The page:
Nashville, TN (August 11, 2015)—Kenny Chesney’s current tour has sold more than 1 million tickets—just like his previous 12 tours did. That kind of fan following is rare in music, of course, but it underlines the wisdom of the singer’s efforts to ensure fans get their money’s worth in return. Part of that includes making sure they can hear every note as well as possible—a challenge in some of the massive venues the star plays.
With that in mind, under the leadership of tour manager Ed Wannebo, Chesney’s production team and crew aim to maximize the stadium-sized experience without losing the intimacy of the musical performance. Nashville-based Morris Light and Sound (ML&S) of Nashville is providing production audio and lighting. Working with Chesney’s front-of-house engineer Chris Rabold, they have pioneered the use of Nexo’s STM Series modular line array to deliver in stadium-size venues. The 2015 Big Revival Tour marks ML&S and Rabold’s second outing with Nexo.
The most visible changes this year is the inclusion of a new downfill cabinet to the system. The M28 module was added to the STM Series at the end of last year, and Rabold describes it as “the missing piece of the puzzle. One of its primary uses for us is as a downfill, but I don’t think of it as a traditional downfill box at all. That usually means a cabinet smaller in size that often times doesn’t share the same voicing as the array above it, and that’s definitely not the case with M28. It’s an extension, which is voiced very similarly to the M46 main cabinet, so it’s just giving us that extra bit at the bottom of the array. And it is very, very controllable; I can manipulate it if I choose to, but a lot of the time I really don’t need to because it’s so seamless and smooth. M28 also works great for the delays and the 270 box hangs, so it’s been a pleasure to work with.”
ML&S systems engineer John Mills echoes Rabold’s point about the voicing. “We work together on the tuning, and then Chris works his magic on the console. The M28s are a problem-solver. Because the M46s are so powerful, we found ourselves wanting to turn them down, but of course if you do that, you break the line array. M28 has acoustically less output, so it’s the right box to have on the bottom of the line. When you walk between the seam, and it changes boxes, you would expect something fairly significant to happen, but M46 to M28 is a very, very smooth transition.”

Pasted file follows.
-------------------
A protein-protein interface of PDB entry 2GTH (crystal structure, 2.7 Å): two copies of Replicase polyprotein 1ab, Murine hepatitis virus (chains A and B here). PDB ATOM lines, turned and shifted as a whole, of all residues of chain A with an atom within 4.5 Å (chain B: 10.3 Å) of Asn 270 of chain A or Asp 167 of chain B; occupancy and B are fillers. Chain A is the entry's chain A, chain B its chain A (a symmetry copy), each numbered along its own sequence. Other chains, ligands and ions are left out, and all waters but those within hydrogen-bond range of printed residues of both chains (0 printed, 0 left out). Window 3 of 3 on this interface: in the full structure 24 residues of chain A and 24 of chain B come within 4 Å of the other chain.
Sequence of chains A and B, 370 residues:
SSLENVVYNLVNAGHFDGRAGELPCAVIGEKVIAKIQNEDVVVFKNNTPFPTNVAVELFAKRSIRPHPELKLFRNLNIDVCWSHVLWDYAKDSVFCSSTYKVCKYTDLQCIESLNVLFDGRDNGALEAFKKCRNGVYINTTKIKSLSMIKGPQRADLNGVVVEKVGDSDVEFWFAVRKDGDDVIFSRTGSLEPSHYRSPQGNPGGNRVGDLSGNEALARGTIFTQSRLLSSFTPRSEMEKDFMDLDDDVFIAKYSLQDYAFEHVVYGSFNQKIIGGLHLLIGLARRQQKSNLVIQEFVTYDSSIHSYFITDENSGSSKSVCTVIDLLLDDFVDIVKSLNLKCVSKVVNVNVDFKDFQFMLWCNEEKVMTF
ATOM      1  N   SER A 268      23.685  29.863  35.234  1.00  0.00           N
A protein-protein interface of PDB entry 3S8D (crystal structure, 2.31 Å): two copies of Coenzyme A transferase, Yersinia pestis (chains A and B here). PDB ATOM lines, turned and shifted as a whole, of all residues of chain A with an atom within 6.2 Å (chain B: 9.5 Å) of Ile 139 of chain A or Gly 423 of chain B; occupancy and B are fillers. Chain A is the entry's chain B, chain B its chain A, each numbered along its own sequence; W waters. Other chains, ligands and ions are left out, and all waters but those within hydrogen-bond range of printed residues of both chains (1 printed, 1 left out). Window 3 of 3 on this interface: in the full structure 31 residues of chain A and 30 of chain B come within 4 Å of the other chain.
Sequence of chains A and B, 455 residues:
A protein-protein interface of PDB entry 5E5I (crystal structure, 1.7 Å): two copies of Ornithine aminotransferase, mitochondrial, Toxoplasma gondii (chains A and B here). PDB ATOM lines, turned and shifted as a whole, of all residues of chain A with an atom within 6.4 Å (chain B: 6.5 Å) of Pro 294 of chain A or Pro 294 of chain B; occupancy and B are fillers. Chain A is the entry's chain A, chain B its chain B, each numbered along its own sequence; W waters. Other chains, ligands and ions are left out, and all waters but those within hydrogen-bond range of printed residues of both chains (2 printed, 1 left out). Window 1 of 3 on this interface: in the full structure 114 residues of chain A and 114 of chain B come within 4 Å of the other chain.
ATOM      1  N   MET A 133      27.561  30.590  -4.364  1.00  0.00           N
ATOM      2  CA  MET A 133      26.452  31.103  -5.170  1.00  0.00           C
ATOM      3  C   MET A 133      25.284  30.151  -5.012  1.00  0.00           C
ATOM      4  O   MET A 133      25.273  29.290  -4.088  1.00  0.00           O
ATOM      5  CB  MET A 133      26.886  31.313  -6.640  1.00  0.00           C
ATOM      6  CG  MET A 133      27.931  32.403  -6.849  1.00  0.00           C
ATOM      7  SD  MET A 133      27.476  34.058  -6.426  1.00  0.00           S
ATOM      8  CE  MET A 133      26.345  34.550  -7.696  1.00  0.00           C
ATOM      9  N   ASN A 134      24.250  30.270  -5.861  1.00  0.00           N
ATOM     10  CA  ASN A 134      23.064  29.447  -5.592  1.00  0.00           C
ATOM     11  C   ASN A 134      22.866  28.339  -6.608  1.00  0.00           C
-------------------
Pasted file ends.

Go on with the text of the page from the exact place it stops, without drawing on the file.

While the system changes from venue to venue, depending on needs, there’s no question the Chesney tour is carrying a big rig, with main hangs: 24x M46 + 24x B112 + 2x M28 x2, Sub bass: 24x S118 flown x2, 24 ground-stacked across center, Aux hangs: 15x M46 + 15xB112 + 3x M28 x2, 270 hangs (90° offstage for the side and back, at the top): 12x M28 x2, Delays: 12x M28 x2, Nexo NUARs featuring NXAMPs. Everything is run on fibre via Dante.
System configuration does differ quite a bit, but only in numbers of boxes, never audio Mills said. “A few shows ago, for example, I was 18 and 2 on the mains, and now we’re 24 and 2, so that’s going to change the array length and low-mid section of it. Then a few shows later, we were 18 and 3; and we’ve done smaller still, such as a 12 and 3. So it’s scaling almost in half in some of our venues, but the beauty of STM is, it really does translate. Array length will change some low frequency, and how much there is of it, but tonally, this system is really exceptional, and consistent.”
In 2013, Morris Light & Sound was the first major rental company to put STM onto a premium tour, and it increased its already substantial investment the following year, adding the M28 modules to its inventory. ML&S CEO and President David Haskell remain in close contact with the North American commercial audio team at Yamaha Professional Audio, and with Nexo in France.
While the audio team is pleased with the system, so is the client. “Every year we go out, I try to make the sound as crisp and as loud as possible, which is seemingly impossible,” said Chesney. “I’m very lucky that my team combs the globe looking for the best possible options to make that happen–and they’re as relentless as I am about what they do. When they said they found a PA system in France that could be twice as loud and was smaller, I wasn’t sure I believed them, but I respect them enough to listen. Sure enough, they were right! The amount of sound these speakers put out is amazing, but it’s also super-clear which is always the challenge. You want people to make out the lyrics, for them to be able to pick out the instruments. No matter how loud we are, those things can happen.”